Monica Mutsvangwa accused of lying to cabinet on ZMC Amendment Bill
Media stakeholders have accused Information Minister Monica Mutsvangwa of presenting “flawed” principles to the Zimbabwe Media Commission (ZMC) Amendment Bill and the Media Practitioners Bill (MPB) to cabinet.
On Tuesday, the cabinet announced principles of the two bills after their presentation by the line Minister, Mutsvangwa.
But the Media Alliance of Zimbabwe (MAZ) has issued a statement arguing that the gazetted principles were not in tandem with what was agreed during a consultative meeting between stakeholders and the Ministry.
On the 11th and 12th of August 2022, media stakeholders that included editors, journalists, professional associations, academia and retired media practitioners met with government stakeholders that included the Minister, her deputy and Permanent Secretary, legislators and representatives of the ZMC at a workshop in Kadoma to discuss principles of the bill.
“The ZMC Amendment Bill seeks to expand the Media Commission’s mandate to include functions that were obtained in the now defunct Access to Information and Protection of Privacy Act (AIPPA). These functions include the registration of mass media services, accreditation of journalists and administration of a Media Fund,” MAZ said in a statement.
“On the other hand, the Media Practitioners Bill will provide parameters for media co-regulation through delegating the powers of the ZMC to ‘professional bodies’ and ‘the drafting of a Code of Ethics by each professional body’.
“While acknowledging that the Ministry of Information Publicity and Broadcasting Services is pursuing the noble cause to sustain momentum around reforming media laws, MAZ is concerned that the announced principles, especially as with regards to the Media Practitioners Bill deviates from the position agreed between media industry actors and government.”
MAZ said that the Kadoma meeting resolved to professionalise the media sector in a gender inclusive manner and for the industry to set up a professional council that would enforce a binding code of conduct for the sector.
The organisation, however, states that the gazetted principles were “flawed” because they did not represent what was agreed upon.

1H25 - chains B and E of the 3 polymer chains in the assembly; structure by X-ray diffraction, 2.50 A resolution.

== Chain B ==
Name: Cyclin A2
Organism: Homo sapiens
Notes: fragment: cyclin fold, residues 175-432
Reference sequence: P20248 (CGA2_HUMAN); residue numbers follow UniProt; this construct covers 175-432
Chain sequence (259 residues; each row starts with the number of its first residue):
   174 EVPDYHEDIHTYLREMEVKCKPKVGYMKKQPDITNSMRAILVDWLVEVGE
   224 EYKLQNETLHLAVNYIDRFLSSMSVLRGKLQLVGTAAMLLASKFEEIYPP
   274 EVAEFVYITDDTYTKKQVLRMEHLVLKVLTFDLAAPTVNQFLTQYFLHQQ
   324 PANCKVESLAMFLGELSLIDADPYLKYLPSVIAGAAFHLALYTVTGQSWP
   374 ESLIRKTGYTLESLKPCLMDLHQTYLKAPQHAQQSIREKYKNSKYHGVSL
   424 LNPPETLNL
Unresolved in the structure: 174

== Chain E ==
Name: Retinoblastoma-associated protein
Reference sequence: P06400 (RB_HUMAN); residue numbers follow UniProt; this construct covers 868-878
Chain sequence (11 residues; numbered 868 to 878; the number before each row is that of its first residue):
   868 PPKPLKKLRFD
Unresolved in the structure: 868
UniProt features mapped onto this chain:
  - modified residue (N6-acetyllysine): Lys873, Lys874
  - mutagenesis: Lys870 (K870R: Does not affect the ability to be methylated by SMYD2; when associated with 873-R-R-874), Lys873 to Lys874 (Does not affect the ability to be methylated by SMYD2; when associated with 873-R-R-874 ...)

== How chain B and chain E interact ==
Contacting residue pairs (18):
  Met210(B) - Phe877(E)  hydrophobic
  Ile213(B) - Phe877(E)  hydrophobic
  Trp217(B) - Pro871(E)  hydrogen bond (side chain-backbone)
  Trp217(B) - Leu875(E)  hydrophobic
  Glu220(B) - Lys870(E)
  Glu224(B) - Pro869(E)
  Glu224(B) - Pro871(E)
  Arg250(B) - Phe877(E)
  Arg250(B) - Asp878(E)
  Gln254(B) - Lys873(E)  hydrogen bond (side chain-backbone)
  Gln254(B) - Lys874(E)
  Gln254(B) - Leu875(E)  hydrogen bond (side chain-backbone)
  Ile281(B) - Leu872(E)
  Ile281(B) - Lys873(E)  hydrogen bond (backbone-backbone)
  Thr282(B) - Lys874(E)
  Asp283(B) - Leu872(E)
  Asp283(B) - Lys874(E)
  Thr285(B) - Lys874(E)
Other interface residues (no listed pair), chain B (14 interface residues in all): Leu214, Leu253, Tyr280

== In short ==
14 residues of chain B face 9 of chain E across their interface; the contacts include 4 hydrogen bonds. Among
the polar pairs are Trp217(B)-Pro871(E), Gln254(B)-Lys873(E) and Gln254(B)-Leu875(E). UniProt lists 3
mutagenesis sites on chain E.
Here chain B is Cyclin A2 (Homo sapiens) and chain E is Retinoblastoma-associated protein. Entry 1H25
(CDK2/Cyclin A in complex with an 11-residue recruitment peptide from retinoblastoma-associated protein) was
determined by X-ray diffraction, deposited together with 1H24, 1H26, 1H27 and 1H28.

“The gazetted principles are thus flawed in that instead of driving the industry towards standardizing the quality of journalism and professionalizing the sector, the principles further polarize and divide the sector,” read the statement.
“It must be placed on record that the proposals by the government to delegate the powers and functions of the Commission to undefined professional bodies are not new.
“Earlier attempts to have multiple so called professional bodies regulate the media were resisted by media stakeholders with Parliament vehemently debating the provisions resulting in their withdrawal from the ZMC Act.
“Similar attempts to polarise the media and divide it across platforms were again debated at the Kadoma meeting where it was resolved that a professional self regulatory council be the first port of handling complaints against the media while the ZMC becomes the appellant body. The meeting resolved to have one enforceable code of conduct for the sector.”
MAZ said it was” taken aback by this development and urges the Ministry to reconsider the principles in the spirit of the agreed position in Kadoma.
“The principle of co-regulation of the media has to be anchored on an industry driven professional council and binding code of ethics that is gender inclusive and standardises the quality of journalism across all platforms.” Maz added.